So I’d really like to be able to rotate 3D objects using this computer. There’s some problems though that make it a little harder than normal.
- The 68000 doesn’t have any integrated Floating Point Unit(FPU) integrated. What this means is that it “speaks” just integers, and there are no associated instructions for natively multiplying floats, for instance. There also isn’t one on my board.
- 3D coordinates use floating point numbers extensively. Many associated 3D functions need to operate on those numbers.
- I have no C toolchain. No C toolchain means that SOFTWARE support for floating point really doesn’t exist either. There aren’t exactly 68000 ready to go FP routines, but they could likely be ported from other OS’s like Mac or Amiga.
I’ve got a few ideas on how to solve this one:
- I think I’m going to use fixed point numbers. This definitely simplifies things.
- I’ll use one 16-bit integer to store the first part to the left of the decimal point, which I’m sure has a fancy name I don’t know. I looked at some .OBJ files and usually that portion of the x,y,z coordinate seems to be low numbers……like 0, 1, 2, or 45. I’ll have 65536 which is plenty.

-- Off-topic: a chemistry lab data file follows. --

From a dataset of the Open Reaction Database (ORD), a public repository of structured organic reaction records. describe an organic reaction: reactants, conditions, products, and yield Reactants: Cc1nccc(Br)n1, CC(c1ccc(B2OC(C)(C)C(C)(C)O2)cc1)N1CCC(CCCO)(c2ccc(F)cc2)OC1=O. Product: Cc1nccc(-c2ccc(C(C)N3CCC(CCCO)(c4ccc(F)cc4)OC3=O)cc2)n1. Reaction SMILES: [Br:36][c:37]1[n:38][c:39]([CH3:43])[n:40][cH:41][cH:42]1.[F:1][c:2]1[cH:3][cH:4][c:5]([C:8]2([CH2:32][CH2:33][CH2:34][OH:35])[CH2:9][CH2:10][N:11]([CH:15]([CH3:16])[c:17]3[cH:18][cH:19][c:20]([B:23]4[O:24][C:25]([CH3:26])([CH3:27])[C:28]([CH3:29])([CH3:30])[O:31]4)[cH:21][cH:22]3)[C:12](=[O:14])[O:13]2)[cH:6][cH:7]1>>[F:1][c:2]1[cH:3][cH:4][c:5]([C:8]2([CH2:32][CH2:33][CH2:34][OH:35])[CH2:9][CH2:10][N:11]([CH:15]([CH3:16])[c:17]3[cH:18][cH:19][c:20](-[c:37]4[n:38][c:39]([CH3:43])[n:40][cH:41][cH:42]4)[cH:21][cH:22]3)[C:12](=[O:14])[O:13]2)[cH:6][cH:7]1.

- I’ll also use one 16-bit integer to store the part the right of the decimal point, the fractional part. This gives me 1/65536 = .000015259 granularity. Sounds good at first glance? Let’s walk before we run.
- I’ll need a set of basic math functions like multiplication and addition for these numbers.
- In order to do 3d transformations and 3d->2d projection, you need to do matrix math, including matrix multiplication. I plan using orthogonal projection, which I think is the easiest.
- I need to understand if the 68000 is going to be too slow at some parts of this, and whether I need to create custom Verilog hardware to speed it up.
Do you have any experience on using fixed point math to do 3d graphics on non-FPU computers? Does my approach sound reasonable?
Let me know in the comments!